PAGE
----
In which direction do we look for self-definition? Inward? Behind us? Or is the answer out on the road? It might be for "World Traveler's" Cal (Billy Crudup), a New Yorker who abandons his happy home -- wife and child included -- for no readily apparent reason, then gets in his car and starts to drive while slowly spinning out of control.
Given childlike approachability and all-American pretty-boy features by Crudup ("Jesus' Son," "Almost Famous"), Cal comes off as an amateur drunk, swimming in Scotch out of some innate necessity to numb his situation while charming his way into beds all along the road to nowhere. Among the lives he touches on his modern odyssey is that of Dulcie (Julianne Moore), a white-trash career misfit who embodies Cal's hopes, fears and future all at once, bringing out the best in him as well as the worst. Moore's exquisitely executed portrait continues her record of imbuing unlikely characters with deceptive depth. Also watch James LeGros ("Drugstore Cowboy") masterfully mesh super-unhipness with a demented undertow in his portrayal of Jack, a blast from Cal's high-school past.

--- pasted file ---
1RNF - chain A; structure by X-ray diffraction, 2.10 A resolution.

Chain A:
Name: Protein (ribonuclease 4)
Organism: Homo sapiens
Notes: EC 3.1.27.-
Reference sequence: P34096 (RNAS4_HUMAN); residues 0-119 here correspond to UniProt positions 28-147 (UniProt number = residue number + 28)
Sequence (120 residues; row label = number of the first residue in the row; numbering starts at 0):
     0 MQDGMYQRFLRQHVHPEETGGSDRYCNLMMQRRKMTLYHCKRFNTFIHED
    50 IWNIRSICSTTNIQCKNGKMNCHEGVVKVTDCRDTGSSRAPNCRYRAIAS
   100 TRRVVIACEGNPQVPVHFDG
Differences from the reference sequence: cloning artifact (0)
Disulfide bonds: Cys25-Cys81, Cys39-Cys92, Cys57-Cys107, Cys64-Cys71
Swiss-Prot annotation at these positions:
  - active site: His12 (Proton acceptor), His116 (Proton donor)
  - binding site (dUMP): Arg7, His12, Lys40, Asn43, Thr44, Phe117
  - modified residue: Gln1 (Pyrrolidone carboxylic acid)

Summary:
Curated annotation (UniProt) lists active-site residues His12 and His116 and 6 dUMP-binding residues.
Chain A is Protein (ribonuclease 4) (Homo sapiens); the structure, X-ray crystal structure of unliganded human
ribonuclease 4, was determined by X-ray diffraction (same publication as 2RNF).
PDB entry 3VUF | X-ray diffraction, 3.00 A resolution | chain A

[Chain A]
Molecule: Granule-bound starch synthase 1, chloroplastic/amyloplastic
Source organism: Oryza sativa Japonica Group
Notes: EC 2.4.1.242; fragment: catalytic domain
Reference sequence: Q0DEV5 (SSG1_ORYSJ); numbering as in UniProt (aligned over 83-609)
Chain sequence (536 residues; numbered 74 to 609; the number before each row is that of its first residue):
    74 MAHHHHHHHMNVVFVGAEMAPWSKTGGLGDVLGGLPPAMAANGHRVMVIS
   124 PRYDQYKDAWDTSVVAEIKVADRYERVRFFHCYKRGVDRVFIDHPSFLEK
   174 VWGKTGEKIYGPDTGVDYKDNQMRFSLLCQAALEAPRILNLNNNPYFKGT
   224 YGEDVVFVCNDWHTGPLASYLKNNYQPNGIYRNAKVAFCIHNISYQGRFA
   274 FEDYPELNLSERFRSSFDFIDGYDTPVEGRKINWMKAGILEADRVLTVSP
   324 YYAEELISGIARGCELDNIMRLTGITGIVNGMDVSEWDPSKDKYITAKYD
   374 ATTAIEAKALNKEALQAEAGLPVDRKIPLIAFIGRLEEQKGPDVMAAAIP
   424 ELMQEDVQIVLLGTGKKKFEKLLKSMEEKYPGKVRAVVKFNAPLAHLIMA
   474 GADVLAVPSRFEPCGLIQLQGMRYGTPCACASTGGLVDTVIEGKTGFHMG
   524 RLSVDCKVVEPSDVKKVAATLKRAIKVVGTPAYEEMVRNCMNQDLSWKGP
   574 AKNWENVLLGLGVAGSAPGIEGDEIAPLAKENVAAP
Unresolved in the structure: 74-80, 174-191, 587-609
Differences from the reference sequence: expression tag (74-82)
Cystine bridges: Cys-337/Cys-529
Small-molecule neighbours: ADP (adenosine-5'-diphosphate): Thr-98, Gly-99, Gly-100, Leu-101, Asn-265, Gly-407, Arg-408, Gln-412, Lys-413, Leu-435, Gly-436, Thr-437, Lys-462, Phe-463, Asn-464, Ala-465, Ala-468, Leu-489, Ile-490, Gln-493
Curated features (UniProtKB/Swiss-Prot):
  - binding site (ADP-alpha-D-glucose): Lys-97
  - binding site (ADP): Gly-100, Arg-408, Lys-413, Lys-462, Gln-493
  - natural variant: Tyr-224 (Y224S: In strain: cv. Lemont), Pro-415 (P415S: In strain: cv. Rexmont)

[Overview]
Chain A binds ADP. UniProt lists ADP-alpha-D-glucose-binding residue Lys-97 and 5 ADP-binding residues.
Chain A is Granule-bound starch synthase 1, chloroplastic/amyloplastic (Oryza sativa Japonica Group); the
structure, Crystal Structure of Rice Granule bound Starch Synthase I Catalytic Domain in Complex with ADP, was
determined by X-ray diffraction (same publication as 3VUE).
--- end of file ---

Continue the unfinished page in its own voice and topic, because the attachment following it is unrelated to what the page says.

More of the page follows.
Directed by Bart Freundlich ("The Myth of Fingerprints"), "World Traveler" forces us to decide for ourselves if there is a reasonable basis for Cal's disturbing existence, or if he is just another asshole killing drinks and spilling sperm across America. The film does nothing new in terms of style or technique, but it breaks through a few brick walls to understanding the human condition, perfectly illustrating why you sometimes have to dive face-first into chaos before you can figure out how to get to "better."